TuukkaX TuukkaX - 1 year ago 109
C++ Question

Confusing switch statement behaviour

I saw this code and I expected the output to be 6, but I got 17.

int x = 3;
switch (x)
case 1: { x += x; }
case 3: { x += x; }
case 5: { x += x; }
default: { x += 5; }
std::cout << x;

Why does
become 17? Shouldn't it become 6 by selecting the case 3 and exiting the switch statement?

Even if it would go through the default case after the case 3,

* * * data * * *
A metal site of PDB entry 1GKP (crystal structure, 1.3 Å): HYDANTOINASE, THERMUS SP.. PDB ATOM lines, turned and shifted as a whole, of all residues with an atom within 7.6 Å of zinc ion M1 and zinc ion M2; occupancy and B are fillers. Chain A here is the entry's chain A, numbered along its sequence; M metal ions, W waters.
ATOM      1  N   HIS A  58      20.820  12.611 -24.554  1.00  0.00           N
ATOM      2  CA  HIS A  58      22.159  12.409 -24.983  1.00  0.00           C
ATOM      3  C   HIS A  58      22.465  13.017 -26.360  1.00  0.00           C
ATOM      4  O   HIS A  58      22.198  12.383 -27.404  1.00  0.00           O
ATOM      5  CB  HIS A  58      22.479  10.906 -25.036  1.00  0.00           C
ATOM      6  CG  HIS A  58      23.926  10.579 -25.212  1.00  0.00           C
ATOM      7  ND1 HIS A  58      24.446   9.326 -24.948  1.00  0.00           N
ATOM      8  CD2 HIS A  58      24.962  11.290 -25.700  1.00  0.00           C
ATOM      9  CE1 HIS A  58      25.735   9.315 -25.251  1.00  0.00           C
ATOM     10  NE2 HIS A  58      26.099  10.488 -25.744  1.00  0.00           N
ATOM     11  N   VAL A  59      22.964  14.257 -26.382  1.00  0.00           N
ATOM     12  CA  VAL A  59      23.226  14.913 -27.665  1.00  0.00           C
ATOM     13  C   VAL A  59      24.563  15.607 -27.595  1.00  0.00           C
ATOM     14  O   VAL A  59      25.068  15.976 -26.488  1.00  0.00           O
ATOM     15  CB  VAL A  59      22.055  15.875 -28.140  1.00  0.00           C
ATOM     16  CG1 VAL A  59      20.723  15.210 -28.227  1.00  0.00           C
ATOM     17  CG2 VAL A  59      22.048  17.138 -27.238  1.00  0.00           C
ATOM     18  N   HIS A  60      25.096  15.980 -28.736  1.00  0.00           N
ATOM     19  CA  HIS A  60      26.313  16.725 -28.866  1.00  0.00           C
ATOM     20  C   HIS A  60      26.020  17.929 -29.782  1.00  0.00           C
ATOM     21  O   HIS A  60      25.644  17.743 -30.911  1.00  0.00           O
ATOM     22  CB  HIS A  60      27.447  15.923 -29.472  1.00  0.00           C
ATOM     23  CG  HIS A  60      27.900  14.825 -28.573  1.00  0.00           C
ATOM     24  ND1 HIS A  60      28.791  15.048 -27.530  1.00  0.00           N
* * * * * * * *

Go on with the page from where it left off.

would only be 11. The only way I see that
would become 17 is by going through case (1 & 3) or (3 & 5) + the default case. I don't see why it would work like that though.

Any direction on what's happening step-by-step would be great!

Answer Source

When you don't use break in your switch case statement, the code doesn't stop at the matching case evaluation but proceeds executing all the other case statements below until a break is found or when the switch statement completes.

In this example the first matching case is executed for x == 3 and then it proceeds executing all of the below statements, leading to 17 as a result.

You can read more about the reasons for this here:

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